Human Noggin/NOG HEK293 Overexpression Lysate: Product Information
This Human Noggin/NOG overexpression lysate was created in HEK293 Cells and intented for use as a Western blot (WB) positive control. Purification of Noggin/NOG protein (Cat: 10267-H08H) from the overexpression lysate was verified.
A DNA sequence encoding the human Noggin precursor (NP_005441.1) (Met 1-Cys 232) was fused with a polyhistidine tag at the C-terminus.
The recombinant human Noggin comprises 216 amino acids after removal of the signal peptide and has a predicted molecular mass of 24.6 kDa. As a result of glycosylation, rhNoggin migrates as an approximately 30 kDa bnd in SDS-PAGE under reducing conditions.
Human Noggin/NOG HEK293 Overexpression Lysate: Usage Guide
Cell lysate was prepared by homogenization of the over-expressed cells in ice-cold modified RIPA Lysis Buffer with cocktail of protease inhibitors (Sigma). Cell debris was removed by centrifugation. Protein concentration was determined by Bradford assay (Bio-Rad protein assay, Microplate Standard assay). The cell lysate was boiled for 5 min in 1 x SDS loading buffer (50 mM Tris-HCl pH 6.8, 12.5% glycerol, 1% sodium dodecylsulfate, 0.01% bromophenol blue) containing 5% b-mercaptoethanol, and lyophilized.
1. Centrifuge the tube for a few seconds and ensure the pellet at the bottom of the tube.
2. Re-dissolve the pellet using 200μL pure water and boil for 2-5 min.
1 X Sample Buffer (1 X modified RIPA buffer+1 X SDS loading buffer).
Stability & Storage
Store at 4℃ for up to twelve months from date of receipt. After re-dissolution, aliquot and store at -80℃ for up to twelve months. Avoid repeated freeze-thaw cycles.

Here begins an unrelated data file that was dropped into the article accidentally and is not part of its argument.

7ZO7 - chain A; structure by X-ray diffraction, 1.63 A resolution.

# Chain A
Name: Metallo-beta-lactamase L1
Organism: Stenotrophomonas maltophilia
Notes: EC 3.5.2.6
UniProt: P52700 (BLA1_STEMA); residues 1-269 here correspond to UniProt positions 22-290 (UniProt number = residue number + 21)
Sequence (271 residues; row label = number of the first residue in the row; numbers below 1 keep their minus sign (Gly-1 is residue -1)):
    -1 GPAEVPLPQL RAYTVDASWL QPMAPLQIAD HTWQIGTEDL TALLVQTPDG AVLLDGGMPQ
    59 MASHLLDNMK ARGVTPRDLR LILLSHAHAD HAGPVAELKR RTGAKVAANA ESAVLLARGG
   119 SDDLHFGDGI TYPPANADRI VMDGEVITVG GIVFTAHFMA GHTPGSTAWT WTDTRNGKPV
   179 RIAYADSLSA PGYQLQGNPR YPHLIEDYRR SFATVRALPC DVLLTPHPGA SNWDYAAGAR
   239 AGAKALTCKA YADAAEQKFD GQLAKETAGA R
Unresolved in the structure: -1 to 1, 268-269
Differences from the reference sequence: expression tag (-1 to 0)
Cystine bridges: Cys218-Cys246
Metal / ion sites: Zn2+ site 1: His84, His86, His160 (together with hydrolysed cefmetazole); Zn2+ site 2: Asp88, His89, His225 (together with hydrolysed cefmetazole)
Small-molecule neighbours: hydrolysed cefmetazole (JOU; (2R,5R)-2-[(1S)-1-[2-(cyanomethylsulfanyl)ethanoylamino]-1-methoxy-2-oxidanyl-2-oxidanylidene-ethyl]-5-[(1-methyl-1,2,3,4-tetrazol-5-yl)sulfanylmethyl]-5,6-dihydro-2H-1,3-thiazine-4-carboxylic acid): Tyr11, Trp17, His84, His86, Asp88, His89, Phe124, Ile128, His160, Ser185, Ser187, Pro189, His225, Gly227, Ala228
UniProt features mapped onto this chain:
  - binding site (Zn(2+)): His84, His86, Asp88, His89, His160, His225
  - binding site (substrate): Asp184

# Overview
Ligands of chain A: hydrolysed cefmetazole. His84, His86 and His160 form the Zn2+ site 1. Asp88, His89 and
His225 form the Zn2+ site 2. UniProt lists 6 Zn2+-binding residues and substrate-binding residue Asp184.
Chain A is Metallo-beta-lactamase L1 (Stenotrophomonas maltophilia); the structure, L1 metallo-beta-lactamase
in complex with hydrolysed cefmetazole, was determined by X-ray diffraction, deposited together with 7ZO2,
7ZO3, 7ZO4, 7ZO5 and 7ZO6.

Western Blot (WB) Optimal dilutions/concentrations should be determined by the end user.
Human Noggin/NOG HEK293 Overexpression Lysate: Alternative Names
Human Noggin Overexpression Lysate; Human SYM1 Overexpression Lysate; Human SYNS1 Overexpression Lysate
Noggin/NOG Background Information
Noggin is a secreted protein involved at multiple stages of vertebrate embryonic development including neural induction and is known to exert its effects by inhibiting the bone morphogenetic protein (BMP)-signaling pathway. It binds several BMPs with very high (picomolar) affinities, with a marked preference for BMP2 and BMP4 over BMP7. By binding tightly to BMPs, Noggin prevents BMPs from binding their receptors. Noggin binds the bone morphogenetic proteins (BMP) such as BMP-4 and BMP-7, and inhibits BMP signaling by blocking the molecular interfaces of the binding epitopes for both type I and type II receptors. Interaction of BMP and its antagonist Noggin governs various developmental and cellular processes, including embryonic dorsal-ventral axis, induction of neural tissue, formation of joints in the skeletal system and neurogenesis in the adult brain. Noggin plays a key role in neural induction by inhibiting BMP4, along with other TGF-β signaling inhibitors such as chordin and follistatin. Mouse knockout experiments have demonstrated that noggin also plays a crucial role in bone development, joint formation, and neural tube fusion.
Zimmerman LB, et al. (1996) The Spemann organizer signal noggin binds and inactivates bone morphogenetic protein 4. Cell. 86(4): 599-606.
Chandramore K, et al. (2010) Cloning of noggin gene from hydra and analysis of its functional conservation using Xenopus laevis embryos. Evol Dev. 12(3): 267-74.
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